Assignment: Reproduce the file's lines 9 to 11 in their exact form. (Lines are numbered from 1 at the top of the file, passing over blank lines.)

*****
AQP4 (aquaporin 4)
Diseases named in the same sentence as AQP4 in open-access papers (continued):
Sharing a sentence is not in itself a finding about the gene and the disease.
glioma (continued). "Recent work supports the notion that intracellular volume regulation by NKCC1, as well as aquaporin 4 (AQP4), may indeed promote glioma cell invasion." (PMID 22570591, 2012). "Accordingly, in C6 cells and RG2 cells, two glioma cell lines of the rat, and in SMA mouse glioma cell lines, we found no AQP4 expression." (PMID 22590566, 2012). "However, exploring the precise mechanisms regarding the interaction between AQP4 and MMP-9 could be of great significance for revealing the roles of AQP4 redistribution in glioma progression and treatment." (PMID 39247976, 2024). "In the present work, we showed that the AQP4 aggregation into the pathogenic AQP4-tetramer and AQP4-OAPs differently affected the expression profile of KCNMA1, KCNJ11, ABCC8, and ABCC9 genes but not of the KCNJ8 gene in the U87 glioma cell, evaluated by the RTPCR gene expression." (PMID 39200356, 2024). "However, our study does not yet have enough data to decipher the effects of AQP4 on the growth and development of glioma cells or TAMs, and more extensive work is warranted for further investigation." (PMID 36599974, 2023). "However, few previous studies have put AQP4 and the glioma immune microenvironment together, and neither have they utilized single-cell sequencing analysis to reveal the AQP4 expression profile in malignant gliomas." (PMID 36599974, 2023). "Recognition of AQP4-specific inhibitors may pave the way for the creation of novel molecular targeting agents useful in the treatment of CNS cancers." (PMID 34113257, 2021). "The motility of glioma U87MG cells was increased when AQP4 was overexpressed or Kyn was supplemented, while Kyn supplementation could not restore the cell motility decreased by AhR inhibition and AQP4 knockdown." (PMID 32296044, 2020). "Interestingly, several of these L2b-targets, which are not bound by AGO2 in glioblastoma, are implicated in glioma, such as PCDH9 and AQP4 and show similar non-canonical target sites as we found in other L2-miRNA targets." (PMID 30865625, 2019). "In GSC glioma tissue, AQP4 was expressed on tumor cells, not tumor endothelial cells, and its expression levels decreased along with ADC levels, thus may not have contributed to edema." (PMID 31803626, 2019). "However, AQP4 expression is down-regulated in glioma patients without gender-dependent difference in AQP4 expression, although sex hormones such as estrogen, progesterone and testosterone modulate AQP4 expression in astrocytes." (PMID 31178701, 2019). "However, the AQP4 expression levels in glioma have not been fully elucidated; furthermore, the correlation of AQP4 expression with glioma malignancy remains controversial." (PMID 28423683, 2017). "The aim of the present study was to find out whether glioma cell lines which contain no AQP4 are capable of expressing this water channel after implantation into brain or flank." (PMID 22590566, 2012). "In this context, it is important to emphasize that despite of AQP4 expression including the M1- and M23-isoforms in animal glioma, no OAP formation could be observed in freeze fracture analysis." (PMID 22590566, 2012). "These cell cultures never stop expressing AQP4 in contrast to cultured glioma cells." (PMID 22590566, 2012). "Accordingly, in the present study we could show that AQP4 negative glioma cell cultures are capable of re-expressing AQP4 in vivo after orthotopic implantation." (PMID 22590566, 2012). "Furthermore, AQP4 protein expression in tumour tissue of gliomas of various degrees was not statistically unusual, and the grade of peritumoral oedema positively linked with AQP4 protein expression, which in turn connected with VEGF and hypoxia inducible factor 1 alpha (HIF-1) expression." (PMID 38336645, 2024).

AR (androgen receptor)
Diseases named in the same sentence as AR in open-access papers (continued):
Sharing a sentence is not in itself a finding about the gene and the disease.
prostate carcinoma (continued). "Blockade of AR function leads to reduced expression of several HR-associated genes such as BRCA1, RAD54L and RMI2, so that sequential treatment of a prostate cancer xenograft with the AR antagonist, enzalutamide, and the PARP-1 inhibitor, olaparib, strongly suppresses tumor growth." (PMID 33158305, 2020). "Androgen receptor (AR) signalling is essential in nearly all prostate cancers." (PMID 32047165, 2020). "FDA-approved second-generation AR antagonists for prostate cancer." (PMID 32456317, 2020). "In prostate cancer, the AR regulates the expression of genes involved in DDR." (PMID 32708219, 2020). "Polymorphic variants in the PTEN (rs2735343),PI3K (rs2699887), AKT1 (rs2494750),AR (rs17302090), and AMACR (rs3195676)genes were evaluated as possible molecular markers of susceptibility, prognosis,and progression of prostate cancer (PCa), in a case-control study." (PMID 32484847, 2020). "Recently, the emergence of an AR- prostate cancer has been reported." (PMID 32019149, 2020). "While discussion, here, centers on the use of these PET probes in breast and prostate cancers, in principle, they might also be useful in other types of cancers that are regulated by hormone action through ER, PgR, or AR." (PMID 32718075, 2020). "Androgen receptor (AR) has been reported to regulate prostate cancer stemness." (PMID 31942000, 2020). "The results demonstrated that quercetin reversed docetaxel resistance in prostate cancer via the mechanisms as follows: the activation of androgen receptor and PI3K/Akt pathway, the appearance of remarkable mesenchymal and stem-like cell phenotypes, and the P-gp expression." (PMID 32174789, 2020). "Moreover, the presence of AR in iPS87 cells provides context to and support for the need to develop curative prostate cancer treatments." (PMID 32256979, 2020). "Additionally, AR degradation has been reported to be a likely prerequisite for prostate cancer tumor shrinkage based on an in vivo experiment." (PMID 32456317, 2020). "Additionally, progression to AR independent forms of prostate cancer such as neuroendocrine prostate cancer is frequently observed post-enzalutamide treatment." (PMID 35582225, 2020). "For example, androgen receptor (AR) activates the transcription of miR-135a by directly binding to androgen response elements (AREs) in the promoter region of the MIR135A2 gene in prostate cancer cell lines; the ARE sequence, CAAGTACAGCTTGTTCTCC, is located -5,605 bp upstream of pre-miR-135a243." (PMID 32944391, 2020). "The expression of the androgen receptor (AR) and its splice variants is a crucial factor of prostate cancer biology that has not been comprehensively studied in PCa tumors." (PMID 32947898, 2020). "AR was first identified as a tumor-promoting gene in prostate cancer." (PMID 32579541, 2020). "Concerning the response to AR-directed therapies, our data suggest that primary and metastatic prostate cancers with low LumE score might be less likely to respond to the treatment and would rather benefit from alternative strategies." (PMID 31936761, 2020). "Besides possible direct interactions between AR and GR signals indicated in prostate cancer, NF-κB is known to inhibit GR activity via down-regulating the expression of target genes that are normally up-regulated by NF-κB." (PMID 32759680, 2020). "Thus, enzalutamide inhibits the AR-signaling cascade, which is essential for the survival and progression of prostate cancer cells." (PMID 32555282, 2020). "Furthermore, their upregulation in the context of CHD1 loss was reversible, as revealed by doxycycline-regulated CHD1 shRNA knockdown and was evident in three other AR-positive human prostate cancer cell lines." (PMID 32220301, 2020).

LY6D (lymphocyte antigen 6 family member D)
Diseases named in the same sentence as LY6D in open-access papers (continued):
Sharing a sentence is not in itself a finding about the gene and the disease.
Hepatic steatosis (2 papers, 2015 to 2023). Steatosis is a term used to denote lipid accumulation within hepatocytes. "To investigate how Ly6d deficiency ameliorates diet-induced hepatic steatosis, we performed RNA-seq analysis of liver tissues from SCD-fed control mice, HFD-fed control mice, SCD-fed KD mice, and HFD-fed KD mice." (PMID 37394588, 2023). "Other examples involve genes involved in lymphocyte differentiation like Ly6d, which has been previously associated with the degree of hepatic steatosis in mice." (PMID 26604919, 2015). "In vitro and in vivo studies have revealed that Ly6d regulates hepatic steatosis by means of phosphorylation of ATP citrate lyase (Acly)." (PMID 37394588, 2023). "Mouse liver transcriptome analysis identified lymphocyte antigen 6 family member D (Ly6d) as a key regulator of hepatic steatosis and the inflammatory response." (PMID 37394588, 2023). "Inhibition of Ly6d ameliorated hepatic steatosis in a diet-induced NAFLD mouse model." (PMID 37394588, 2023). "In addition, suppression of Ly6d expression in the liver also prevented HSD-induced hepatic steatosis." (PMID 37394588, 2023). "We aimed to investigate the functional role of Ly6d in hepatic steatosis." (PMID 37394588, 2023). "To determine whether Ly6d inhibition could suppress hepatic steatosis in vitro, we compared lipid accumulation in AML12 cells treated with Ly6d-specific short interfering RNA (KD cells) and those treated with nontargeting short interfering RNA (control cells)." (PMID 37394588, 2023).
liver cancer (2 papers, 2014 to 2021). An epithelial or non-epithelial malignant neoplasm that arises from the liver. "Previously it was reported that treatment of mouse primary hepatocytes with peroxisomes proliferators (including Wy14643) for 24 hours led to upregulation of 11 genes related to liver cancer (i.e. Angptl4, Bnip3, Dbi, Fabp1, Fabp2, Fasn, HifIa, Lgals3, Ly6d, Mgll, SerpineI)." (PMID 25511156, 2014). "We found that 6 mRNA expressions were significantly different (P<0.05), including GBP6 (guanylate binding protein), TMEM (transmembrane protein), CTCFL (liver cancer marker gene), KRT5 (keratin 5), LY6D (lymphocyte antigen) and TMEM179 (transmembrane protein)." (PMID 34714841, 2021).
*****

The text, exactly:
LY6D (lymphocyte antigen 6 family member D)
Diseases named in the same sentence as LY6D in open-access papers (continued):
Sharing a sentence is not in itself a finding about the gene and the disease.